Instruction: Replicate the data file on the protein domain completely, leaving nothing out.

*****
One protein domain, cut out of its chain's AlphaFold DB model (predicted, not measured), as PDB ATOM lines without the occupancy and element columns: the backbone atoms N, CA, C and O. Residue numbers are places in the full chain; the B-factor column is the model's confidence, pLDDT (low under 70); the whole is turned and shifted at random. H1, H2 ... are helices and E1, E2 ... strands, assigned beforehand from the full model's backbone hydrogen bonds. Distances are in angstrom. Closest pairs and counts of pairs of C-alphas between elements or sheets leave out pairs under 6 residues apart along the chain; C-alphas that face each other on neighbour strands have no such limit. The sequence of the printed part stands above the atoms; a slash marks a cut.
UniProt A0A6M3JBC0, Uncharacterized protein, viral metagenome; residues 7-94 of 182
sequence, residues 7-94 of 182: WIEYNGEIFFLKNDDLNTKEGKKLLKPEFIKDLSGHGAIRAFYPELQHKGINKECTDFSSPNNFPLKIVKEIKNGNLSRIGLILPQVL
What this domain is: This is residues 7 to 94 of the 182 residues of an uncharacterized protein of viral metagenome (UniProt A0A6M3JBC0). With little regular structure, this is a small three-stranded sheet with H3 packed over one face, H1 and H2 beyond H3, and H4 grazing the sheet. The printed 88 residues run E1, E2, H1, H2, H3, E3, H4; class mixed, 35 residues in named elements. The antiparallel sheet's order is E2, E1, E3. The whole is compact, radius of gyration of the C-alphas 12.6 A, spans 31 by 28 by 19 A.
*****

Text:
One protein domain, cut out of its chain's AlphaFold DB model (predicted, not measured), as PDB ATOM lines without the occupancy and element columns: the backbone atoms N, CA, C and O. Residue numbers are places in the full chain; the B-factor column is the model's confidence, pLDDT (low under 70); the whole is turned and shifted at random. H1, H2 ... are helices and E1, E2 ... strands, assigned beforehand from the full model's backbone hydrogen bonds. Distances are in angstrom. Closest pairs and counts of pairs of C-alphas between elements or sheets leave out pairs under 6 residues apart along the chain; C-alphas that face each other on neighbour strands have no such limit. The sequence of the printed part stands above the atoms; a slash marks a cut.
UniProt A0A6M3JBC0, Uncharacterized protein, viral metagenome; residues 7-94 of 182
sequence, residues 7-94 of 182: WIEYNGEIFFLKNDDLNTKEGKKLLKPEFIKDLSGHGAIRAFYPELQHKGINKECTDFSSPNNFPLKIVKEIKNGNLSRIGLILPQVL
What this domain is: This is residues 7 to 94 of the 182 residues of an uncharacterized protein of viral metagenome (UniProt A0A6M3JBC0). With little regular structure, this is a small three-stranded sheet with H3 packed over one face, H1 and H2 beyond H3, and H4 grazing the sheet. The printed 88 residues run E1, E2, H1, H2, H3, E3, H4; class mixed, 35 residues in named elements. The antiparallel sheet's order is E2, E1, E3. The whole is compact, radius of gyration of the C-alphas 12.6 A, spans 31 by 28 by 19 A.